But the labels and Spotify don’t see eye to eye on some fundamental issues. In addition to what Spotify should pay for the music, record companies and their artists have also butted heads with Spotify over its practice of making its entire 40 million-song catalog available to both free and paid users at the same time. Pop star Taylor Swift, British singer Adele and rocker Gwen Stefani are among the artists that have withheld albums from Spotify because they didn’t want to make them available on the free tier, where users can listen to entire albums, playlists or artist catalogs in a random order they can’t control.

Link to the rest at The Wall Street Journal (Link may expire)

Frank Ocean’s release of Blonde marks the start of a major fight in the music industry

25 August 2016

From The Verge:

It was only a matter of time.

The release of Blonde marked much more than Frank Ocean’s musical return after four years away. After satisfying his Def Jam deal with the release of Endless, Ocean released Blonde independently in a move that marks the first shot in an inevitable fight between music labels and streaming services.

The relationship between an artist and a music label has been a notoriously fraught one, but until recently, there was nowhere an artist could run to when they tired of their label besides the next label down the street. Now, in a race to get more subscribers for their streaming services, the biggest company in the world and one run by an artist have positioned themselves as a friendly alternative for musicians. Meanwhile the labels, in a bid to avoid a future they may not be able to survive, may ultimately end up on the side of some fans who want music available through every viable medium.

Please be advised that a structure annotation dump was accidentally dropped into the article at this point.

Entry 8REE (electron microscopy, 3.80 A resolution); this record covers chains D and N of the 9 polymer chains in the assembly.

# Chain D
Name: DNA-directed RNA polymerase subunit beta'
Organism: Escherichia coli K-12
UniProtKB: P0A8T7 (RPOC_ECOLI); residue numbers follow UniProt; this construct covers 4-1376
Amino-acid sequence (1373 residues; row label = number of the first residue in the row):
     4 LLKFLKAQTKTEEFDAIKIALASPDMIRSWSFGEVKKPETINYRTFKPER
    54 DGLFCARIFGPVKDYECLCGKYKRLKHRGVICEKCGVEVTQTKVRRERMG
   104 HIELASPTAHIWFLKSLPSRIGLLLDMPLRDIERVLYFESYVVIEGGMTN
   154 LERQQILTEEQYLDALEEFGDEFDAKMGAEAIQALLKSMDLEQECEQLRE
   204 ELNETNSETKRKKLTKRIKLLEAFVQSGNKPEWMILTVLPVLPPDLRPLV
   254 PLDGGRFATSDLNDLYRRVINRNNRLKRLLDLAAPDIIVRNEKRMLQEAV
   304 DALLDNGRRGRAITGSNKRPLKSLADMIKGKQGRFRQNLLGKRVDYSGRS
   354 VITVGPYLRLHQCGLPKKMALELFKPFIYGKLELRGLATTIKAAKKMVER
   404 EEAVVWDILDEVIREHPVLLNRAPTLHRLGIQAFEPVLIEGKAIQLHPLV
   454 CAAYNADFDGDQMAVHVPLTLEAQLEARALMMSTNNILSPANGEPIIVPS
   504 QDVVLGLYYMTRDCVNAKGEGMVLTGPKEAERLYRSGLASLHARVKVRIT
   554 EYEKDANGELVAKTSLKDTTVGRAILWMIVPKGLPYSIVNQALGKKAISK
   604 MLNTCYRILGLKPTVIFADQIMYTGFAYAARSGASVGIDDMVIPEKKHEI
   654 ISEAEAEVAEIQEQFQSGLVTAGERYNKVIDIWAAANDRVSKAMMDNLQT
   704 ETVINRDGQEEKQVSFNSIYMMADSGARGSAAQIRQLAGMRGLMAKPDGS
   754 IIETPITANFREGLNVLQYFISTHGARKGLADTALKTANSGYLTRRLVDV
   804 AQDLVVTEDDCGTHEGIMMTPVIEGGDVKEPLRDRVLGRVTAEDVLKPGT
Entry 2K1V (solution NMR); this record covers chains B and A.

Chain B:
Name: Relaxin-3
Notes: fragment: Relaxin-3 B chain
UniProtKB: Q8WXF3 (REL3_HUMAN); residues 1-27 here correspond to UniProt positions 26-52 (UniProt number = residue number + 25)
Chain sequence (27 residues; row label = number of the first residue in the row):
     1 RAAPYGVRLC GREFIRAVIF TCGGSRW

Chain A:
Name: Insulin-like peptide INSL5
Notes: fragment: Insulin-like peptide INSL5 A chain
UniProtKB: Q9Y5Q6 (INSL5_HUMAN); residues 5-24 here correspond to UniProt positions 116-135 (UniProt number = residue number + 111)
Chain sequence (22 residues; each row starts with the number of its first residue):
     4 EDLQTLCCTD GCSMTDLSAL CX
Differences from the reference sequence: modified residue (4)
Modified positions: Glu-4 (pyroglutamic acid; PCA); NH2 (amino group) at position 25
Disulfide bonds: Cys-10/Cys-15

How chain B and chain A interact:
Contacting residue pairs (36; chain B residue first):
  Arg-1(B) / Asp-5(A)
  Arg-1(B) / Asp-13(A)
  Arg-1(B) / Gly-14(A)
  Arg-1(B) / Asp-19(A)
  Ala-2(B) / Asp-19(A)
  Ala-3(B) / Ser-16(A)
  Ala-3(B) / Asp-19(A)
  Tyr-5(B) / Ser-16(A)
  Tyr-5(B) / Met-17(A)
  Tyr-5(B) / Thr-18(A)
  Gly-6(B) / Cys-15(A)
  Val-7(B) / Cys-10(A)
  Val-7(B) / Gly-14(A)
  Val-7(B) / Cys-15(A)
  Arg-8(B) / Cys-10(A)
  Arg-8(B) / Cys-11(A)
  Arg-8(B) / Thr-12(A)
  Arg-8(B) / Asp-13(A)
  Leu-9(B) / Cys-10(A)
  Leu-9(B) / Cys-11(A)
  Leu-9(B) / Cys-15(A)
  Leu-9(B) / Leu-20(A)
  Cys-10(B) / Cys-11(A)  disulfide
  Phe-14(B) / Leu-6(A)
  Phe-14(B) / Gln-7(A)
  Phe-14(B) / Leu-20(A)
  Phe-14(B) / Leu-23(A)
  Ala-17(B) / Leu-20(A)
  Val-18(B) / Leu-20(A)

. . . .

This is the nightmare scenario for music labels. For years, labels have feared that as streaming services grew in power and scope, there could come a time when some artists could choose to forego working with the labels and engage directly with a streaming service to reach their fans.

Up until now this hasn’t been the case with an artist of consequence, for a few reasons. Younger artists need the structure and nurturing that a music label can provide, and established superstars have usually built up a rapport and are loyal to the group of people — most of whom work for the label — that have helped them become stars and simply choose to stay, after getting a big payday.

. . . .

But what Frank Ocean has done is different. This isn’t going independent while still using a major label for distribution, like Jay Z has done in the past. This is a complete avoidance of the traditional musical hierarchy. Ocean has a young, rabid fanbase that primarily interacts with him online; he doesn’t need to distribute physical copies of albums to thousands of stores like Adele or Taylor Swift. He is part of a small club of superstars who don’t need the label system, and who have the leverage to do deals with streaming services instead of re-signing their contracts. And that’s scary for music labels.

Link to the rest at The Verge and thanks to Will for the tip.

Music Publishing and Book Publishing, different coasts, same story.

Amazon outstripped Flipkart as India’s biggest online retailer

24 August 2016

From Mashable: